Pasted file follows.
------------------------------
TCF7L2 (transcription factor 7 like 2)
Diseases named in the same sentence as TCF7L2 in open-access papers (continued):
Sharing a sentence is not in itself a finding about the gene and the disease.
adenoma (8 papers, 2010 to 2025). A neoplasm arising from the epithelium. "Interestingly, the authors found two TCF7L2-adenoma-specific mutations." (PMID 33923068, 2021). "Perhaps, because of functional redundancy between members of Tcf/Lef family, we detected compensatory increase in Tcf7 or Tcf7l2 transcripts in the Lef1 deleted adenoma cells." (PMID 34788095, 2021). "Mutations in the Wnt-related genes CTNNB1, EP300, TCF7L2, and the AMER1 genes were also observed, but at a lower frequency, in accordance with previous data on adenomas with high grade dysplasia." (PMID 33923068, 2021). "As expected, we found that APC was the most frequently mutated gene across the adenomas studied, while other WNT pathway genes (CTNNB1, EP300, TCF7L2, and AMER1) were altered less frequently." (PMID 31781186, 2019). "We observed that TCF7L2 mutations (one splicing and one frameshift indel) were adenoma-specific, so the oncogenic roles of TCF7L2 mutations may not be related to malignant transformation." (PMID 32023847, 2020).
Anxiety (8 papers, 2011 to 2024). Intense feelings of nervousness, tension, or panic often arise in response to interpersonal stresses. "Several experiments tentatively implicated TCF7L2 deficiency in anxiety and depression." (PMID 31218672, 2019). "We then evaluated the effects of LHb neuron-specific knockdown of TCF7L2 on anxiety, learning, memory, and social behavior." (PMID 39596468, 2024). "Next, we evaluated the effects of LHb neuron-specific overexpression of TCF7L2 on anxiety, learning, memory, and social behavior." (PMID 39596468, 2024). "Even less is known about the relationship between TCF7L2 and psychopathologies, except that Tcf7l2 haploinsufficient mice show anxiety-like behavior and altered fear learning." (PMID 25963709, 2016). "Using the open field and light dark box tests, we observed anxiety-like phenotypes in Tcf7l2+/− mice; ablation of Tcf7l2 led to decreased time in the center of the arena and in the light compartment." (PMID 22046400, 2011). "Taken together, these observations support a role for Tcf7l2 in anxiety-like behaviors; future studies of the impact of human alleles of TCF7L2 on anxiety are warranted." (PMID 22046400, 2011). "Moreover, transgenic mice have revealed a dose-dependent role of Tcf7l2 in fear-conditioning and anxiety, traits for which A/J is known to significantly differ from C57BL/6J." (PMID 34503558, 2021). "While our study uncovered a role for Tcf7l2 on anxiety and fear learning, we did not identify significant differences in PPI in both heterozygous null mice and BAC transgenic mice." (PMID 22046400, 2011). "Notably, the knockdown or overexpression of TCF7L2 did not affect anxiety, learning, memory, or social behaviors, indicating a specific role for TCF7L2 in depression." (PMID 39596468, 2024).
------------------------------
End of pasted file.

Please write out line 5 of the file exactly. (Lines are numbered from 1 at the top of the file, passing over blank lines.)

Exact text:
Anxiety (8 papers, 2011 to 2024). Intense feelings of nervousness, tension, or panic often arise in response to interpersonal stresses. "Several experiments tentatively implicated TCF7L2 deficiency in anxiety and depression." (PMID 31218672, 2019). "We then evaluated the effects of LHb neuron-specific knockdown of TCF7L2 on anxiety, learning, memory, and social behavior." (PMID 39596468, 2024). "Next, we evaluated the effects of LHb neuron-specific overexpression of TCF7L2 on anxiety, learning, memory, and social behavior." (PMID 39596468, 2024). "Even less is known about the relationship between TCF7L2 and psychopathologies, except that Tcf7l2 haploinsufficient mice show anxiety-like behavior and altered fear learning." (PMID 25963709, 2016). "Using the open field and light dark box tests, we observed anxiety-like phenotypes in Tcf7l2+/− mice; ablation of Tcf7l2 led to decreased time in the center of the arena and in the light compartment." (PMID 22046400, 2011). "Taken together, these observations support a role for Tcf7l2 in anxiety-like behaviors; future studies of the impact of human alleles of TCF7L2 on anxiety are warranted." (PMID 22046400, 2011). "Moreover, transgenic mice have revealed a dose-dependent role of Tcf7l2 in fear-conditioning and anxiety, traits for which A/J is known to significantly differ from C57BL/6J." (PMID 34503558, 2021). "While our study uncovered a role for Tcf7l2 on anxiety and fear learning, we did not identify significant differences in PPI in both heterozygous null mice and BAC transgenic mice." (PMID 22046400, 2011). "Notably, the knockdown or overexpression of TCF7L2 did not affect anxiety, learning, memory, or social behaviors, indicating a specific role for TCF7L2 in depression." (PMID 39596468, 2024).